Several environmental groups, supported by lawmakers across party lines, are calling for amendments to the Water Pollution Control Act (水污染防治法) to increase penalties for pollution 10-fold, clearly define a three-phase punishment standard and obligate government agencies to disclose related information.
A number of serious water pollution cases were exposed last year, including wastewater discharged into Greater Kaohsiung’s Houjin River (後勁溪) by Advanced Semiconductor Engineering Inc, rare algal reefs that were polluted by wastewater discharged from Taoyuan’s Kuanyin Industrial Park (觀音工業區) and irrigation systems in Changhua County that were polluted by wastewater from nearby electroplating factories, the groups said.
The Environmental Jurists Association, Law Aid Foundation, Taiwan Watch Institute, Citizens of the Earth, Taiwan (地球公民基金會, CET) and Tainan Community University said the cases showed that current legislation is incapable of halting “black hearted companies’ malicious deeds.”
Their proposed amendment stressed imposing fines 10 times heavier than the current numbers, clear prohibition on bypass discharge and diluted discharge without approval, a three-phase punishment standard so that government agencies can enforce company shutdowns or other punishments without hesitation.
The groups also proposed the establishment of a review mechanism for a facility to resume operation.
The government must disclose information related to cases of pollution as well as the action it takes to improve the situation, they said.
“We hope it will only be necessary to use the heavy fines sparingly, because sometimes it is difficult to reclaim the environment once it is polluted, said Thomas Chan (詹順貴), an attorney who has worked closely with environmental groups.
Chan said current regulations stipulate that local government “may” determine whether to exercise discretion in imposing fines or ordering shutdowns in severe cases, but the lack of clear definitions on which actions should face what degrees of punishment sometimes leads to companies getting off lightly.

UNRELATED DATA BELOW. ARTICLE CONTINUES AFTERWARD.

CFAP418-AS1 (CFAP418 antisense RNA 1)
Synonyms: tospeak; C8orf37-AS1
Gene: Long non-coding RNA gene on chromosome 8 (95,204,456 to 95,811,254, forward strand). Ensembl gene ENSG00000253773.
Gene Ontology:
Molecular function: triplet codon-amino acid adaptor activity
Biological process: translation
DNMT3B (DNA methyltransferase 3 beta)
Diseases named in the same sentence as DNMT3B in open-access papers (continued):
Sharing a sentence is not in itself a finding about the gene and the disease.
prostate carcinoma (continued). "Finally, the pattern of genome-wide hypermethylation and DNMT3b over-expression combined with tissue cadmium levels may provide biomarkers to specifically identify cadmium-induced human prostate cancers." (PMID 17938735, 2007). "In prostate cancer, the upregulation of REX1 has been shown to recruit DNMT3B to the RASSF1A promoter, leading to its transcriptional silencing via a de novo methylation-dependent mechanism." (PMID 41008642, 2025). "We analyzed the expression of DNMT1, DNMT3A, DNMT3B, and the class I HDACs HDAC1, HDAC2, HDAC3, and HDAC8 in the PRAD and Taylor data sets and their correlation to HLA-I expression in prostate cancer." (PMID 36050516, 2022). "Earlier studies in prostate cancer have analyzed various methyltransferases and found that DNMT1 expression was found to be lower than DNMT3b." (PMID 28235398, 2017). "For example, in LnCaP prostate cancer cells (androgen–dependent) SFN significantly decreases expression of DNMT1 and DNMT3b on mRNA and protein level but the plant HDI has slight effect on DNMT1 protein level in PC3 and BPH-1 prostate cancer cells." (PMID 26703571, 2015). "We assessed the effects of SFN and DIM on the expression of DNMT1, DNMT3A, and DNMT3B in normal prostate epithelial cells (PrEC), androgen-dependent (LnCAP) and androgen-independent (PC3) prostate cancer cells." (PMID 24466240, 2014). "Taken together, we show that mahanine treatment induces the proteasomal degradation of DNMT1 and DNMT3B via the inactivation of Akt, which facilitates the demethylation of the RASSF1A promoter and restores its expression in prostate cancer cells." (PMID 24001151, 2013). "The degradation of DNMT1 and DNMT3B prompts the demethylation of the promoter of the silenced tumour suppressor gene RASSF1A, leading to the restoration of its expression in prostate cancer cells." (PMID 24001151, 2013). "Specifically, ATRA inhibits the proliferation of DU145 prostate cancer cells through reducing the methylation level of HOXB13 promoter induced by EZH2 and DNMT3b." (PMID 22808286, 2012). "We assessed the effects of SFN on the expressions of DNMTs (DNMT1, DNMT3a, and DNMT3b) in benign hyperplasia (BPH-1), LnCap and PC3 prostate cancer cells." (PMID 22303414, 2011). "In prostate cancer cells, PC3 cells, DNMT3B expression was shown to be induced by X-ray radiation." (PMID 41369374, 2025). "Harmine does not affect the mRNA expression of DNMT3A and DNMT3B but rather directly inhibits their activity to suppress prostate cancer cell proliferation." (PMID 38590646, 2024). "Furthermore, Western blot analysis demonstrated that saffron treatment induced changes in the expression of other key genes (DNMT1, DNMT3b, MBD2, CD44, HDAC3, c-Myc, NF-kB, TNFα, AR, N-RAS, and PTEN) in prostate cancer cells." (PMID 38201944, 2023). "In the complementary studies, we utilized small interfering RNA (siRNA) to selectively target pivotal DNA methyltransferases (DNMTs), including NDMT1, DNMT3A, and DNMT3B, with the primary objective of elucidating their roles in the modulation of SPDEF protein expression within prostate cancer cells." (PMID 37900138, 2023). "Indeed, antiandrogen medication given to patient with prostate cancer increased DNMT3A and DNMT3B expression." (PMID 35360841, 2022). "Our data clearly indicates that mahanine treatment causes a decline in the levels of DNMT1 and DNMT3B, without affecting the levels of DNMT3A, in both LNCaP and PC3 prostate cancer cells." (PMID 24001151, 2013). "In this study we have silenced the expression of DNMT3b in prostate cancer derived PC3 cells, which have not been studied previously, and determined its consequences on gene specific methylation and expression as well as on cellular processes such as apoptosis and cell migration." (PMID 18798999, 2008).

Democratic Progressive Party Legislator Lin Shu-fen (林淑芬) said the many cases showed that not only does the current act lack the ability to prevent pollution, it also uncovered the idleness of the responsible administrative agencies and legislature.
She said the amendment proposed by the groups stressed the implementation of a licensing system, so that the discharge of industrial wastewater without prior approval should be considered illegal.
Taiwan Watch Institute director Herlin Hsieh (謝和霖) said that while regulations stipulate that the administrative office of certain industrial parks has the authority to regulate companies in the area, their amendment proposal stresses that these companies should also be subject to the act.
CET energy department director Joan Tsai (蔡卉荀) said the Greater Kaohsiung Government’s review mechanism for assessing operation resumption at Advanced Semiconductor Engineering’s plant should be disclosed to the public.
“Environmental groups are not against economic development, but companies making money on this land should act socially responsible,” Chan said.
“We call for information disclosure so that we can strike a balance between economic development and environmental protection,” he added.
The proposed amendment is supported by lawmakers including Lin, People First Party Legislator Thomas Lee (李桐豪), Taiwan Solidarity Union Legislator Chou Ni-an (周倪安) and Chinese Nationalist Party (KMT) Legislator Chiu Wen-yen (邱文彥), and will be submitted for review at the legislature’s committee meeting as soon as possible, the groups said.